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  • Traps on AC units

    While all the controversy has been fun, meanwhile plumbing continues.

    For twenty years I have installed traps on AC units that we fabricated out of copper fittings. A few months ago I had an inspector in Banning, CA reject them based on the fact that they are not smooth traps. I couldn't argue the point, because the UPC does state this, unless you could make the argument that these traps do not fall under the UPC. I didn't argue, because there was only seven.

    I replaced them with factory made copper traps.

    Has anyone ever run into this?
    the dog

  • #2
    ps. The smiley face on my thread was an accident.
    the dog

    Comment


    • #3
      dog,

      This is one of the questions I have to go through all of the time. If you refer to the 1994 UPC Interpetation Manual it states

      "The condensate drains mentioned (HVAC coil) are used in conjunction with mechanical equipment and are not classified as plumbing drainlines".

      It's a little confusing because if it terminates into a plumbing fixture you would think it is considered as an indirect drainline. Now that Section 815 of the UPC regulates the drainage of HVAC condensates line I wonder if it changes the Interpetation from 1994?

      Mark
      "Somewhere a Village is Missing Twelve Idiots!" - Casey Anthony

      I never lost a cent on the jobs I didn't get!

      Comment


      • #4
        Utah,

        As I stated in my post, I probably could have argued that traps on AC units are not part of the plumbing system (they become part of the sanitary system, in my opinion, when they indirectly waste into the building drain system). I didn't because I was attmpting to get the building signed-off, and changing seven traps was faster and more economical. Sometimes you have to do what you have to do.

        I was just wondering if anyone else had ever run into this problem. I have installed them this way on federal, CA state, commercial, and school projects, and never had anyone dispute it.
        the dog

        Comment


        • #5
          dog, the inspector probably couldn't find anything else wrong and had to give you a fix-it ticket

          i have never had to buy the pre made traps. i've always used 2- 45 and a 90. some with vents, some with plugged c/o. never an issue.

          it could have been worse. 7 is better than 11.

          rick.
          phoebe it is

          Comment


          • #6
            The 2003 NSPC is not as picky. You can (in fact in the code the word shall is used) use drainage fittings for 1-1/4" and larger. No requirement to use preformed traps in any size.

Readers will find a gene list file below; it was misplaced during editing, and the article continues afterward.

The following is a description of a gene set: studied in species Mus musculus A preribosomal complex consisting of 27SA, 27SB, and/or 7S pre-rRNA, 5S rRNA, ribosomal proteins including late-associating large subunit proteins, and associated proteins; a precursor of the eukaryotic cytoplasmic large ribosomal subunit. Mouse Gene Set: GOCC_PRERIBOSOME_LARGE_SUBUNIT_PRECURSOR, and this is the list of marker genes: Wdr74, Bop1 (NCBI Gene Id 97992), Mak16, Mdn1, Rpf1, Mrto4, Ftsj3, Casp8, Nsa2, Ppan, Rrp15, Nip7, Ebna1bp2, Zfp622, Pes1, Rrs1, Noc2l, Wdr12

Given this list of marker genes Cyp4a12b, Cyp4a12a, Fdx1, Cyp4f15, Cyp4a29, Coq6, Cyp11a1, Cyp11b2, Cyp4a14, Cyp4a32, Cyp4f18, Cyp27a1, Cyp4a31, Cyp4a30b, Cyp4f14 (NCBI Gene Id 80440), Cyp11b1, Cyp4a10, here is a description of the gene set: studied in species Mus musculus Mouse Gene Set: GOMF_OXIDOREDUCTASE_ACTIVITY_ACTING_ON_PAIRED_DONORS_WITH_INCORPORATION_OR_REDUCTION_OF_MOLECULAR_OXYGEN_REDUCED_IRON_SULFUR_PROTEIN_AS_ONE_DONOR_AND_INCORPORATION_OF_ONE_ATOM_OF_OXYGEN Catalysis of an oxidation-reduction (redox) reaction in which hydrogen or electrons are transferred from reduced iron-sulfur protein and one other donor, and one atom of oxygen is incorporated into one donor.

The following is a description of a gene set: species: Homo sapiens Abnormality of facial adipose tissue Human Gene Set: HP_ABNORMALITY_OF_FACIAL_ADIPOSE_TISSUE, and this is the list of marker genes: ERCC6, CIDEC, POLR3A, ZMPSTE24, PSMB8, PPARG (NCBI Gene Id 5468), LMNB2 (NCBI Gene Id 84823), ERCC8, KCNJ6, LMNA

You'll find the applicable sections in

            9.1.10 , INDIRECT WASTES - Air Conditioning Equipment

            9.2 , INDIRECT WASTE PIPING

            9.4.3 , SPECIAL WASTES - Air Conditioning Condensate


            I realize the NSPC does not apply in most areas of the country, but you asked about what we all are up against where we live and work. I've never been told that I had to use a preformed trap, we've always made them out of fittings except for the smaller ones where we have occasionally used the ready made traps.
            ---------------
            Light is faster than sound. That's why some people seem really bright until you hear them speak.
            ---------------
            “If I had my life to live over again, I'd be a plumber.” - Albert Einstein
            ---------
            "Its a table saw.... Do you know where your fingers are?"
            ---------
            sigpic http://www.helmetstohardhats.com/

            Comment


            • #7
              dog,Years ago I had an inspector who wanted traps on a condensate line which was running to a dry well which had been approved for condensate. I argued that as the condensate line was not attached to the plumbing system a trap was only required if the manufacturer called for it. He agreed and signed off the job.According to the UPC Code Interpetation Committee a condensate line can be drained to an approved plumbing fixture but the drain is not considered an indirect waste and as such the UPC does not apply. I disagree an feel it is an indirect waste line.Mark
              "Somewhere a Village is Missing Twelve Idiots!" - Casey Anthony

              I never lost a cent on the jobs I didn't get!

              Comment


              • #8
                Originally posted by Bob D.
                The 2003 NSPC is not as picky. You can (in fact in the code the word shall is used) use drainage fittings for 1-1/4" and larger. No requirement to use preformed traps in any size.
                You'll find the applicable sections in

                9.1.10 , INDIRECT WASTES - Air Conditioning Equipment

                9.2 , INDIRECT WASTE PIPING

                9.4.3 , SPECIAL WASTES - Air Conditioning Condensate


                I realize the NSPC does not apply in most areas of the country, but you asked about what we all are up against where we live and work. I've never been told that I had to use a preformed trap, we've always made them out of fittings except for the smaller ones where we have occasionally used the ready made traps.
                I'm not aware of any jurisdiction which uses the NSPC. That is a code which is written by the PHCC (Plumbing Heating Cooling Contrtactors). The only guys I know who even have one are those who are PHCC members or have been on the committees.Mark
                "Somewhere a Village is Missing Twelve Idiots!" - Casey Anthony

                I never lost a cent on the jobs I didn't get!